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  • Fluorescein TSA Fluorescence System Kit pathway Cystatins ar

    2019-10-11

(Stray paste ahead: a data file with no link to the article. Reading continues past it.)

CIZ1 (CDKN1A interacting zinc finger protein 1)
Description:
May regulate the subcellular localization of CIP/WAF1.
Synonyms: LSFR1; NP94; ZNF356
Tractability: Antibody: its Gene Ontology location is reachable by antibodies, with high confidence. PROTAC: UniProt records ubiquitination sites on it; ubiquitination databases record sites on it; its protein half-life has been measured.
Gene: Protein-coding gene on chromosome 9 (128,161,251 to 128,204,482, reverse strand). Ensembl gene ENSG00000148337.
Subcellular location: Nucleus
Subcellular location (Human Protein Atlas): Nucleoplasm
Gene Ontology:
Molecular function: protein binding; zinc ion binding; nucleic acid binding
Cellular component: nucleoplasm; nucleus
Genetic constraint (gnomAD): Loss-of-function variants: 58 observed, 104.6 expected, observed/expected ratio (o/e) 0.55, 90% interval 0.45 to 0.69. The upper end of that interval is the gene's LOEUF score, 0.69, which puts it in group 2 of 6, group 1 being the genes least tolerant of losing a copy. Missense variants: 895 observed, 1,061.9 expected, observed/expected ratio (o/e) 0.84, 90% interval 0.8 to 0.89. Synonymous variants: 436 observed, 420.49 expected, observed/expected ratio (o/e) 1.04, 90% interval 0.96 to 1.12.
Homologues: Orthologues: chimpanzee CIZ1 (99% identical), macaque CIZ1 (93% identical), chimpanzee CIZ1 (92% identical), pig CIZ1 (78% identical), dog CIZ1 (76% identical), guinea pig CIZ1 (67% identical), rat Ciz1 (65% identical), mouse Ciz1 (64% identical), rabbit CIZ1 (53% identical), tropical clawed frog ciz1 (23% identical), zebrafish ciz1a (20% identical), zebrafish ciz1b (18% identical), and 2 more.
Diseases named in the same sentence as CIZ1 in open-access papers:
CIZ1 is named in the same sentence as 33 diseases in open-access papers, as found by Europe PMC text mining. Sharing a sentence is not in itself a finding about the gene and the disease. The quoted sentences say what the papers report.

Cystatins are potent inhibitors of cysteine proteases from the C1A family. These inhibitors primarily reduce the activities of cathepsin L-like proteases, although high concentration of barley cystatin hampers the degradation of storage proteins caused by cathepsin F-like protein (HvPap-1) (Cambra et al., 2012). Furthermore, Martínez et al. (2003a) observed that barley phytocystatin Hv-CPI inhibits several cysteine proteases, especially of bovine cathepsin-B. The inhibitory assays using chicken egg cystatin also demonstrated that both plant and animal legumain-like proteins are susceptible to cystatin inhibition (Abe et al., 1994, Chen et al., 1997). Martínez et al. (2007) showed that barley cystatin contains a C-terminal extension and can inhibit human legumain, as well as control the barley legumain-like proteinase activities in the developing endosperm. Analysis of the amino-acid sequences of PhyCys with an extended C-terminus revealed the presence of a common SNSL motif in a predicted three-dimensional structure that is similar to the backside loop of cystatins. In plants, this second domain, most likely derived from the Fluorescein TSA Fluorescence System Kit pathway of an ancestral cystatin, retains the legumain-like inhibitory properties but lacks the papain-like inhibitory domain. Therefore, C-terminal-extended PhyCys act as bifunctional protease inhibitors with the ability to control the activities of members of two cysteine protease families (Martínez et al., 2007). Protein or mRNA corresponding to phytocystatins has been identified in the seeds, fruits, leaves and roots of both monocotyledonous and dicotyledonous plants (Abe et al., 1987, Ryan et al., 1998). In seeds, phytocystatins can play three different roles, as follows: 1. regulation of protein turnover during seed maturation; 2. control of proteolysis during development and/or germination, and 3. protection of seeds against pests and pathogens. Phylogenetic classification, together with the expression patterns and the inhibitory properties of recombinant proteins against proteases shown by Abraham et al. (2006) and Martínez et al. (2009) led to the division of the Poaceae family phytocystatins into three functional groups, A, B and C, and two subgroups, C1 and C2 (Fig. 2). Members of all of the groups appear to play an important role in regulating proteolysis during the growth of cereal seeds. The best characterized phytocystatins belong to group A, and their involvement in the regulation of protein accumulation and mobilization has been documented. There is a clear correlation between the expression patterns of the genes encoding the barley cystatins in cluster A (Icy1, Icy2, Icy3, and Icy4) and their functional activities as protease inhibitors. These cystatins are preferentially expressed in dry and germinating seeds, which suggests that they are specialized endogenous regulators of the enzymes involved in mobilizing stored proteins when germination begins. A similar role has been reported for the cystatins of rice, wheat and triticale, which also cluster in group A. These proteins can inhibit CPs such as the oryzains and gliadains involved in turnover functions in the aleurone layer of rice, wheat and triticale (Arai et al., 2002, Kiyosaki et al., 2007, Szewińska et al., 2012, Szewińska et al., 2013). Rice phytocystatin OC-I probably regulates the activity of the proteases of the papain family, the expression of which was observed in dry (oryzain β) and germinating seeds (oryzain α and β), whereas OC-II inhibits oryzain γ, similar to human cathepsin H (Arai et al., 2002). The trend of increasing gene expression during the first 2 weeks of seed development and its gradual decline as the process continues have been observed for the wheat WC1–4 (Kuroda et al., 2001) and triticale TrcC-1 and TrcC-4 cystatins (Szewińska et al., 2012). Some differences in the expression profiles of these inhibitors indicate their distinct roles in seed development, maturation and germination. The expression level of the TrcC-4 gene compared with that of the TrcC-1 gene was higher during the first weeks after pollination and lasted for a much shorter period. These observations suggest that the function of TrcC-4, as was observed for WC4, might be to control of the activities of cysteine proteases, which participate in embryonic development and endosperm differentiation during the first weeks of seed development. The high level of TrcC-4 inhibitor at between 10 and 13days after pollination protects the storage proteins synthesized during the third week of seed formation. The high expression level of TrcC-4 during the first phase of development also correlates with the low expression level of EP8, the major enzyme of germinating triticale caryopses (Szewińska et al., 2013). Moreover, the pattern of EP8 transcription observed in the scutellum of a germinating caryopsis and in the developing seed is not reflected by the level of EP8 activity but is correlated with a high level of TrcC-4 protein (Fig. 3B) (Prabucka et al., 2013). Therefore, TrcC-4, which inhibits EP8 activity in vitro, might protect against the uncontrolled hydrolysis of storage proteins in germinating triticale seeds.